A Public Health Pioneer

Jan 13, 2015


Mabel Elliott of Benton Harbor, Michigan, was a physician with the American Women’s Hospitals organization. From May 1919 to January 1920, she directed the Near East Relief’s medical unit in Marash, Turkey. When the city came under siege, Dr. Elliott fled with 5,000 refugees. On a three-day trek to safety on foot, half of the refugees in her care died of exposure along the way. Following a five-month respite in America, Dr. Elliot returned to Ismid, Turkey, where she created a modern hospital that included nurses’ training classes, attached clinics, and a soup kitchen—with Near East Relief furnishing all necessary supplies and the American Women’s Hospitals organization providing the medical staff.

A September 1921 inspection trip to Near East Relief’s stations in the Caucasus inspired Dr. Elliott to relocate her practice. There she supervised the medical care of 40,000 orphans and thousands of adult refugees. A year later, she was called upon to assist orphans in Mityelene, Greece, in the aftermath of the Smyrna Disaster and serve as Near East Relief’s medical director in Greece. In the span of one year, Dr. Elliott established seven hospitals and numerous small clinics throughout Greece. She also created a quarantine station on Macronissi Island to prevent the spread of disease among the refugee population.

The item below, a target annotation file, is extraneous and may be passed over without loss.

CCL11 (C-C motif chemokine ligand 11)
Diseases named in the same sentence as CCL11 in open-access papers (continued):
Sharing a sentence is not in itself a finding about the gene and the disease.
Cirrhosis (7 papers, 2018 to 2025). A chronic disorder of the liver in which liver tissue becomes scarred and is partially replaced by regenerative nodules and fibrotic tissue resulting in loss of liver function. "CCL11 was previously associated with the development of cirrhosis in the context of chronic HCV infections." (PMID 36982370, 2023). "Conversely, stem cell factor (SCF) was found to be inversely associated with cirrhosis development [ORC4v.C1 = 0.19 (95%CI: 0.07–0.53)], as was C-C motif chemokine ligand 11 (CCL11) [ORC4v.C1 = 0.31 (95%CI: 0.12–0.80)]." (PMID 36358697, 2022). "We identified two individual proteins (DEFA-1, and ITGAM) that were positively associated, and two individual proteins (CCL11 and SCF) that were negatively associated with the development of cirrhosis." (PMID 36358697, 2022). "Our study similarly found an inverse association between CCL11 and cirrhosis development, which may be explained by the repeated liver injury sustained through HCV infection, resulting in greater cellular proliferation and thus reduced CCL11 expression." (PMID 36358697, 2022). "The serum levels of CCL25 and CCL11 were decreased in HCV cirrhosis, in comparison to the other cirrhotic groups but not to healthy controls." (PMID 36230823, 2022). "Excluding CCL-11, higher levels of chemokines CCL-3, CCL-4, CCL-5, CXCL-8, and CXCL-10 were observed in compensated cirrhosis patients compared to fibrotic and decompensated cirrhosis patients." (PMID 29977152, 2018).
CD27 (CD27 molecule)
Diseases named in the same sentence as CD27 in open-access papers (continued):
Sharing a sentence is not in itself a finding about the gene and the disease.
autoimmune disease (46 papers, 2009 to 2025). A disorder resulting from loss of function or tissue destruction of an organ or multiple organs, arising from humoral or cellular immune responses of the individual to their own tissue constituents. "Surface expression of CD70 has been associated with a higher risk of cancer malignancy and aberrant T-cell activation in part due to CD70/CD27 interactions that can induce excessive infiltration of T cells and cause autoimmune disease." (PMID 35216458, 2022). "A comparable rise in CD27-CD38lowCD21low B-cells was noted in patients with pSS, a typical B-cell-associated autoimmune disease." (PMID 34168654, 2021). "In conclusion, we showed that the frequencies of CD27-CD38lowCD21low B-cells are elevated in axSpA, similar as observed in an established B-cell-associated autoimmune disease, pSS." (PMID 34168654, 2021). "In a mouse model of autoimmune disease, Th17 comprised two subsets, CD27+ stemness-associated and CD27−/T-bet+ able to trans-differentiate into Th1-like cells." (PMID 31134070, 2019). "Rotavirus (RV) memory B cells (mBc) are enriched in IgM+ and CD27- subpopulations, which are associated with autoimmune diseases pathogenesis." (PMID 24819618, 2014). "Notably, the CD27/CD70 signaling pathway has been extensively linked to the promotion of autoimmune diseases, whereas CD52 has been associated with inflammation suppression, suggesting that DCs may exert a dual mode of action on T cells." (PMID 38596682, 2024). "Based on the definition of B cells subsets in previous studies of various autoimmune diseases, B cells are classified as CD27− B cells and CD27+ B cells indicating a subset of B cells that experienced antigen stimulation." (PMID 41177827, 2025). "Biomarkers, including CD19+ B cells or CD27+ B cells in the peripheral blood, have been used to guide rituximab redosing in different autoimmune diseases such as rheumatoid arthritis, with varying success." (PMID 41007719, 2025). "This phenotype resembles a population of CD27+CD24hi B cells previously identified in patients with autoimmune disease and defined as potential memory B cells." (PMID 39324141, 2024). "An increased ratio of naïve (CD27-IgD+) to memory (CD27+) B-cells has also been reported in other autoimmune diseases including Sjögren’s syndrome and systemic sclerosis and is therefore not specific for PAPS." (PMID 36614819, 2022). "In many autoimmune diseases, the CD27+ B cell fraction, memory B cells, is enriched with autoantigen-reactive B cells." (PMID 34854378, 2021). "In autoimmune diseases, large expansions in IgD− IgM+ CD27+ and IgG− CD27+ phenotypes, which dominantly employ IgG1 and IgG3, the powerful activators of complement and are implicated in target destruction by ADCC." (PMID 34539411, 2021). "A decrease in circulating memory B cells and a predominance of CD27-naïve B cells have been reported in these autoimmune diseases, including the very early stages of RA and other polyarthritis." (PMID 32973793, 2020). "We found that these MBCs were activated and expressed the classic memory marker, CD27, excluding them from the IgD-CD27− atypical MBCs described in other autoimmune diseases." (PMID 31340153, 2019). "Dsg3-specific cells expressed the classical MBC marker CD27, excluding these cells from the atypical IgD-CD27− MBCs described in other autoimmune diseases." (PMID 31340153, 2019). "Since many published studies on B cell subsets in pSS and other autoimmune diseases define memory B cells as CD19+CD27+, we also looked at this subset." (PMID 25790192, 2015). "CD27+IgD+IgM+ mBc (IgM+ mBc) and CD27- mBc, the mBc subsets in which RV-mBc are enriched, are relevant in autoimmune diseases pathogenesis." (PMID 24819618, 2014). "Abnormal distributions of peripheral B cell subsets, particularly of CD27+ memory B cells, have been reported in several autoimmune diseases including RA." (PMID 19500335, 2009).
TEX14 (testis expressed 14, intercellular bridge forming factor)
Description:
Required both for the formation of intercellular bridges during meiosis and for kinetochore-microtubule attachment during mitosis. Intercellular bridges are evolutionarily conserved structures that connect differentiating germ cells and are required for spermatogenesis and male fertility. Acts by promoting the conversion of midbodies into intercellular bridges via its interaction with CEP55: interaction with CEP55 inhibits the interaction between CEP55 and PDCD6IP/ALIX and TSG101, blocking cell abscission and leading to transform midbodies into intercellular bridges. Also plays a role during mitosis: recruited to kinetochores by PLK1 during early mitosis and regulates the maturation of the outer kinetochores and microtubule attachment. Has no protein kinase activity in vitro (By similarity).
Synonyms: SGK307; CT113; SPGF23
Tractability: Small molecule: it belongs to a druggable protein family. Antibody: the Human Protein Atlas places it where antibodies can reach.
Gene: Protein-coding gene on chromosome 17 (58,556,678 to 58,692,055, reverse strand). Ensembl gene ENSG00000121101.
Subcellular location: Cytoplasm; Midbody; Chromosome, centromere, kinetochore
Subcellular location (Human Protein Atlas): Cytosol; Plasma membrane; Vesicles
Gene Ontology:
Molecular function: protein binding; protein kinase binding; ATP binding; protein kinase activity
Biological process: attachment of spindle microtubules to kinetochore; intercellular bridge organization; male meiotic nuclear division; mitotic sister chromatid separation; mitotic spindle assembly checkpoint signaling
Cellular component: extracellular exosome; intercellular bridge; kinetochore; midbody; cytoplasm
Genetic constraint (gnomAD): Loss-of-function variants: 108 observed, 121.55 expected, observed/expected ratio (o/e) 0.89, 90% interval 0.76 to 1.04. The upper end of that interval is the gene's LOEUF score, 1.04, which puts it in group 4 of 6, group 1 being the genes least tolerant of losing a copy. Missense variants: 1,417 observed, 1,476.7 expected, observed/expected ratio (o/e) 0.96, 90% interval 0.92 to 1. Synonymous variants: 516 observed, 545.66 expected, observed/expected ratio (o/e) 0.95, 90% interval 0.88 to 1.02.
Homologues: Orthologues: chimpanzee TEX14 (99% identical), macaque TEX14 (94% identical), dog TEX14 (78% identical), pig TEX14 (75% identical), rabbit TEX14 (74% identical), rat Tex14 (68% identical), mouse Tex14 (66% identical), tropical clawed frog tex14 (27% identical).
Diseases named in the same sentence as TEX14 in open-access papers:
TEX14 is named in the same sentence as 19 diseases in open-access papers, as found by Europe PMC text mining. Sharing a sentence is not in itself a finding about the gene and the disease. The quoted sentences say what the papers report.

In appreciation of her pioneering public health work, the Greek government presented Dr. Elliott with the Silver Cross of St. George, the Gold Cross of St. George, and the Greek Croix de Guerre. Returning to America in October 1923, Dr. Elliot recorded her memoirs in the acclaimed book Beginning Again at Ararat.


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